The hype surrounding big data has reached a fever pitch, with analysts, journalists, and, of course, software providers heralding big data as the omnipotent solution to nearly every business challenge. But, has it truly reached “revolutionary” status? The answer is no, and here’s why.
There is no dispute that we live in a data-filled world. In 2012, we created 2.8 zettabytes of data, a number that’s predicted to skyrocket to 44 zettabytes by 2020. This massive data explosion is driving a strong demand for data scientists – experts who are skilled in analyzing and making sense of this overwhelming cascade of information. In fact, some 4.4 million new IT jobs are expected to be created globally by 2015 to support the big data explosion, with nearly half those in the United States alone. Instead of encouraging their children to become doctors or programmers, mothers today are telling their children to study data science.
We have seen this particular phenomenon before: when computers first emerged, everyone was encouraged to become a programmer; and as the Internet took shape, aspiring Web developers flooded into digital design programs at technical schools and universities across the country.
But the truth is that the PC revolution didn’t start with the deployment of mainframes in the 1950s. It began in the 1980s, when Apple released the Mac 2, making a desktop computer accessible to the average user. Steve Jobs recognized that people didn’t want to build a home PC from a kit, as he’d originally thought. Instead, they wanted a fully-functional PC that they could switch on and start using. Similarly, the Internet revolution didn’t start with the modem, or with a stampede of freshly trained Web developers. It started with Netscape, which brought the Internet into the homes of users around the world, making it accessible to the masses.
The problem with this so-called big data “revolution” is that we are not quite there yet. While the world is certainly data filled, it’s not yet data driven. The data is there at our disposal, but it has not yet been made fully accessible to the masses. In fact, one-third of business leaders say they are still so uncertain about the accuracy of their analysis that they don’t trust it to make decisions. How can something that’s so untrustworthy be considered “revolutionary?”
In order to experience a true revolution, we must bring the power of big data and analytics to the masses. We need software we can trust that enables business users – not just data scientists – to examine, explore, and act on this powerful data. In the same way that Microsoft Word put the power of word processing in the hands of every person in the office, the true big data revolution will happen only when we can put the power of analytics into the hands of every business user.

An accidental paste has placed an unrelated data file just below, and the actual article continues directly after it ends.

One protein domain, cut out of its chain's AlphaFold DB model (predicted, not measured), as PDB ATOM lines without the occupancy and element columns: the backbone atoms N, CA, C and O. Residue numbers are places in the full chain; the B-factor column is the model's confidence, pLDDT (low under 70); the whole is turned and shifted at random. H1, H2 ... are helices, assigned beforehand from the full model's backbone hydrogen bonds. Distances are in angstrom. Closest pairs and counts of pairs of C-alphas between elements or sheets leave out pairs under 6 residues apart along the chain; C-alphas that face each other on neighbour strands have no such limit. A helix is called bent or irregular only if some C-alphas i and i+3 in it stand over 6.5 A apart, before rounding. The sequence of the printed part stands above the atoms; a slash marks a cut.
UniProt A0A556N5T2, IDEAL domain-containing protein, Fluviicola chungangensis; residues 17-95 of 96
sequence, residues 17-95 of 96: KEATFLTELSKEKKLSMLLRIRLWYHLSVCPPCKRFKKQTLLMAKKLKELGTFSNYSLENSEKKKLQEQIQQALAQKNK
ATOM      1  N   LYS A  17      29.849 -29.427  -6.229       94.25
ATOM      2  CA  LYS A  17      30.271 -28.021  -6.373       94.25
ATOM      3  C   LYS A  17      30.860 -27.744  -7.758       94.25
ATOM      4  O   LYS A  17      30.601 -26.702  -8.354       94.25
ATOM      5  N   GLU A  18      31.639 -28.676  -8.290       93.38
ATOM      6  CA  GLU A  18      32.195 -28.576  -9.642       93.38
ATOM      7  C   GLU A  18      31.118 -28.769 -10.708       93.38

To reach that watershed moment, we must completely rethink the way we approach data analysis. The conventional hypothesis-based method, which has changed very little since ancient Greece, still requires a human to formulate and ask a question, and then design a query to find the answer within the data. But this method is built upon the assumption that the human knows the right questions to ask in the first place. Ask the wrong questions, and you will get the wrong answers. With the massive volume, variety, and velocity of data available today, this approach represents a fundamental flaw in the way we conduct analysis. There are millions of potential questions we could ask of our data. But people don’t know which ones they should ask. For example, “Are we selling more to women? To teenagers? In Boston? How about to teenagers in Boston?” We need software that can ask all of the questions and surface the patterns we need to see, whether we know it or not.
Business users don’t want to become data scientists. But they do want to leverage data science to impact their revenue, costs, and risks. The lightning-fast pace of data accumulation and change means that current data is outdated in mere minutes. The scarcity of data scientists means relying on manual analysis is too time consuming and expensive. A real big data revolution is made possible only by real-time, self-service, dynamic analysis that gives business users the answers to every question in the time span of a coffee break. And truly revolutionary solutions will go a step further, to explain the answers and give users an opportunity to easily overlay their own human instincts and domain knowledge to further enhance the analysis.
By making this advanced analysis readily accessible for the masses, we can finally realize the promise of the big data revolution: analysis that can be done by any business user without training, on their own data, without any customization, in just five minutes or less.
Before founding BeyondCore, Arijit Sengupta held a variety of technical and management positions at Oracle and Microsoft. Arijit has been granted a dozen patents in advanced analytics, business process as a service, operational risk, privacy and information security. Arijit has guest lectured at Stanford, spoken at conferences in a dozen countries, and was written about in The World Is Flat 3.0, The New York Times, San Jose Mercury News, Harvard Business Review and The Economist. Arijit holds an MBA with distinction from the Harvard Business School and Bachelor’s degrees with distinction in Computer Science and Economics from Stanford University.
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